My view of AAS 220

I arrived back from the 220th meeting of the American Astronomical Society on Sunday. The conference was held in Anchorage, Alaska. The picturesque and unusual setting probably contributed to the large attendance of 1200. Higher than most Summer AAS meetings. I had a very enjoyable week although as I was staffing the Kepler booth most of the time I only got to a handful of sessions.

My personal highlight was chairing my first session at a conference. It was a somewhat nerve wracking experience (far worse than giving a talk) because there is much to think about. I really hate being in meetings where the speakers don’t run to time and it is the job of the chair to avoid overrunning talks. I was relieved that no one went on too long although I did have to get on stage when one person was talking to encourage them to get to their summary slide. Aside from constantly checking the time I also had to think up a question to ask every speaker incase no one had one from the audience. Fortunately I had a reasonable knowledge of the subject matter for every talk and was able to ask good questions every time. I actually enjoyed the experience and hopefully will be asked to chair again.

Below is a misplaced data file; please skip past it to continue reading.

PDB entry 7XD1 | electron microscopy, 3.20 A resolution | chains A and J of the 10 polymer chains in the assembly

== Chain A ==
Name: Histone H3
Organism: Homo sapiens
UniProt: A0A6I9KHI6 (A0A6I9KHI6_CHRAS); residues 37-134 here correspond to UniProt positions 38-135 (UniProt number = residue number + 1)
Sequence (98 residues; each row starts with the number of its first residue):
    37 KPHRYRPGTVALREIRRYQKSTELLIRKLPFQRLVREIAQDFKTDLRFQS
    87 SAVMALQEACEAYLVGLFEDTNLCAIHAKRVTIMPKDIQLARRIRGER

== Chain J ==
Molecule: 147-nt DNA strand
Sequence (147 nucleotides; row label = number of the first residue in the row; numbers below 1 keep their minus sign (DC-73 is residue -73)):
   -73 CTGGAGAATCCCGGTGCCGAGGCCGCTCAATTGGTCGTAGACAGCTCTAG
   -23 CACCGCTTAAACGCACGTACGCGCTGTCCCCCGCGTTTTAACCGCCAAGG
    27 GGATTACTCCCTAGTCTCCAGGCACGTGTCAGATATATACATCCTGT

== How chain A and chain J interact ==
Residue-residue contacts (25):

There were only a couple of announcements from the Kepler team – Lars Buchhave announced that the metallicity of the host stars seems to play no role in the occurrence rate for small planets. This is the opposite of what we find for giant planets. One reason this is interesting is that is indicates that the number of small planets may be higher than previously suspected as they can form around almost any type of star. Or as Lars puts it (in a better way than me!)